…Move to formally take over the telecom firm
…NCC cautions on take-over
By Emeka Anaeto, Business Editor & Prince Osuagwu
LAGOS—Pressures from 13 Nigerian banks and their overseas partners have forced the exit of the foreign investors in Etisalat Nigeria, just as the creditor banks move to formally take over the telecom company’s management.
But Etisalat Nigeria said negotiation with the banks on outstanding indebtedness was still on-going as at yesterday, while a major equity restructuring gets underway.
The Nigerian banks in the USD1.7 billion debt web include Access Bank, Guaranty Trust Bank, FirstBank, Zenith Bank, Union Bank, United Bank for Africa,UBA, and Ecobank.
Others are FCMB, Stanbic IBTC, Fidelity Bank, Keystone Bank, FSDH Merchant Bank and Mainstreet Bank.
The banks are expected to assume management of the company to recover their monies, following failure of the debt management and restructuring earlier worked out this year.
This failure, Vanguard learned, had prompted the foreign shareholder to announce a pull out, yesterday, with the Nigerian company, describing the pull out as the first step towards a full equity restructuring.
The consortium, comprising Nigerian and foreign banks, said it got the approval to take over the management of Etisalat Nigeria, effective June 15, but decided to extend enforcement of the order to June 23, 2017 after which Emerging Markets Telecommunications Services, EMTS, may have completed transfer of the 100 percent of the company’s shares in Etisalat to the United Capital Trustees Limited, the legal representative of the consortium of banks.
The takeover followed the collapse of the efforts by EMTS to reach agreement with the banks on restructuring plan for the $1.72 billion (about N541.8 billion) debt.
Etisalat has been under pressure since 2016, following the demand notice for the recovery of loan facility it obtained from the consortium in 2015.
The loan, which the telecom company obtained to finance a major network rehabilitation and expansion of its operational base in Nigeria, involved a foreign-backed guaranty bond.
Etisalat said it was not able to meet its debt servicing obligations due to stringent forex policy and recession in Nigeria but appealed for a restructuring plan.
However, the Nigerian banks, prodded by their foreign partners, threatened to take over the company and its assets across the country.
But the intervention of the telecom sector regulator, Nigerian Communications Commission, NCC, and its financial sector counterpart, Central Bank of Nigeria, CBN, persuaded the banks to rethink their threat and give Etisalat a chance to renegotiate the loan’s repayment schedule.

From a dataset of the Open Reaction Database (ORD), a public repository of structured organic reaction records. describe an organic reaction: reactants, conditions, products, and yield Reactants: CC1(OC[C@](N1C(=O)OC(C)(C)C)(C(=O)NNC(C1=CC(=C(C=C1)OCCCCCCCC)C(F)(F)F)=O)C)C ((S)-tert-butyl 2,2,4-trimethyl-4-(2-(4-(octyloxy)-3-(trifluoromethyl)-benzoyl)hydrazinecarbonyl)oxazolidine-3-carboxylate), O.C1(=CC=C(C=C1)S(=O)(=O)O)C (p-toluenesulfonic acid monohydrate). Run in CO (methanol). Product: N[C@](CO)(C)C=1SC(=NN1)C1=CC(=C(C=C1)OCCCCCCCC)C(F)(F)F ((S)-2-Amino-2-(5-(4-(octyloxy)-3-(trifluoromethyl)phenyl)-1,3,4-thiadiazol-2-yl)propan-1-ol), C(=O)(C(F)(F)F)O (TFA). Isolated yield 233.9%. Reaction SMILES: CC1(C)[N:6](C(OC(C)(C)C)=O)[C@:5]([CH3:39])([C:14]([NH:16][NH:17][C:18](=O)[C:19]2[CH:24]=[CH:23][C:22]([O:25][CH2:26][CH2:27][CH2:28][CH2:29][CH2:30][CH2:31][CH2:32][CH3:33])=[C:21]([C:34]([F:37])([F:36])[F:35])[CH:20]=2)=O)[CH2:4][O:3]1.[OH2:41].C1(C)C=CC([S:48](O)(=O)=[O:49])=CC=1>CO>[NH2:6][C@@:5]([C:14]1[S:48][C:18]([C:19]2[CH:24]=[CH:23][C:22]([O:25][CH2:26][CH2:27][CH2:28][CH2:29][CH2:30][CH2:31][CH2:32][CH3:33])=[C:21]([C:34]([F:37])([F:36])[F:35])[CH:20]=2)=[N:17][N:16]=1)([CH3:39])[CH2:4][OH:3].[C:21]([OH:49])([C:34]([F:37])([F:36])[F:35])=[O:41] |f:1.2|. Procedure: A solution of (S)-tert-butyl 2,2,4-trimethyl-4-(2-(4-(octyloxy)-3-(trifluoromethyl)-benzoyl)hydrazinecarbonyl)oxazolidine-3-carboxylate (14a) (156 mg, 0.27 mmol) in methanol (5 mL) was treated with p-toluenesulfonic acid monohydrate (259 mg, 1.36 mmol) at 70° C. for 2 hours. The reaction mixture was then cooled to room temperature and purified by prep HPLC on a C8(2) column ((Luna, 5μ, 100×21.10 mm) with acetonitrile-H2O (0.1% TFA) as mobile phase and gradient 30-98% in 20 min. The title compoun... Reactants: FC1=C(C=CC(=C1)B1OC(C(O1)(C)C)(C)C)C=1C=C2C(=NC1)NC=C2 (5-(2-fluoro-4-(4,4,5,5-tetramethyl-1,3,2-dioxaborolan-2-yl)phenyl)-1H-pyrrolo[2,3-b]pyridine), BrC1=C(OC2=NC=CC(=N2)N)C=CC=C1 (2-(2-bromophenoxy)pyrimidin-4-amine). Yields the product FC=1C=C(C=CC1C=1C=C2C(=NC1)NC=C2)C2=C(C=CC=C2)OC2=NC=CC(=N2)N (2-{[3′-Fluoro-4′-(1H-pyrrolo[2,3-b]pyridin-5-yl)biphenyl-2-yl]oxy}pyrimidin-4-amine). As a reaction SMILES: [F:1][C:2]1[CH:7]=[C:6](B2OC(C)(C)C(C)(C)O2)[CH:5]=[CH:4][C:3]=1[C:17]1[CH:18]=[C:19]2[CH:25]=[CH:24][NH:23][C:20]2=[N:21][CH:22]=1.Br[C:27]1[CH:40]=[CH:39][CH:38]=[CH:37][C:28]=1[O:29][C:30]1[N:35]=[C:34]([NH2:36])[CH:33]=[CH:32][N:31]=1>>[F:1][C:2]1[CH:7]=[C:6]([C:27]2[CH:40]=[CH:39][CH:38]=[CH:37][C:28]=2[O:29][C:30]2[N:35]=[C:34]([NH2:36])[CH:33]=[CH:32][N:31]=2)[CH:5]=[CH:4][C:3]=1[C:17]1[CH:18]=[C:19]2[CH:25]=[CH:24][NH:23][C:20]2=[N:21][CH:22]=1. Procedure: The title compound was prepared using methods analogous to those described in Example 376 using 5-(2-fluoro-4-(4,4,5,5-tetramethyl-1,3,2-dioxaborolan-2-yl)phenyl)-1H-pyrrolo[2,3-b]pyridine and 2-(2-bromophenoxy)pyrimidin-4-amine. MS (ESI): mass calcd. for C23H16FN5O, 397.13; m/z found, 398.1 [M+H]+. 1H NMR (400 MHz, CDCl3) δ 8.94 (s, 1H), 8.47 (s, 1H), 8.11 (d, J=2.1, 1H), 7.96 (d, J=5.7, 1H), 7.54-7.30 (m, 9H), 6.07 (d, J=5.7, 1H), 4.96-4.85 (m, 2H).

But, yesterday morning, Etisalat of the UAE, which currently holds 45 per cent of Etisalat Nigeria announced at the Abu Dhabi Stock Exchange that attempts to stave off the company’s takeover have proved abortive.
Both Chief Financial Officer of Etisalat Group, Serkan Okandan and Vice President, Regulatory & Corporate Affairs, Etisalat Nigeria Ibrahim Dikko, confirmed that both parties have reached a deal to commence transfer of ownership to the banks by 5.00pm on Friday June 23, 2017.
Dikko in a statement, yesterday, admitted that EMTS, the local investment group that owns Etisalat Nigeria, has kicked off stage one of restructuring of changes to its shareholding.
NCC cautions on takeover
Meanwhile, the telecom sector regulator, the NCC, has cautioned the banks to acquaint themselves of the provisions of the Nigerian Communications Act, before celebrating the takeover.
The commission said although it was aware of Etisalat’s indebtedness to the consortium of banks, it, in conjunction with the CBN, held several meetings with the banks, Etisalat and other stakeholders with a view to finding a resolution, it was regrettable the meetings did not yield the desired results.
Director Public Affairs of NCC, Mr Tony Ojobo, in a statement, said: “The commission has drawn the attention of the banks to provisions of the Nigerian Communications Act (NCA) 2003 Section 38:
Sub section 1: The grant of a license shall be personal to the licensee and the license shall not be operated by, assigned, sub licensed or transferred to another party unless the prior written approval of the commission has been granted;
Sub section 2: A licensee shall at all times comply by the terms and condition of the license and the provision of this act and its subsidiary legislation.
“The NCC wishes to reassure the over 21 million Etisalat subscribers that it will do all within its regulatory power to ensure that Etisalat subscribers continue to enjoy the services provided by the operator.
The Commission has taken proactive steps to cushion the impact of the takeover, this is without prejudice to the ongoing effort between Etisalat and the banks toward negotiated settlement.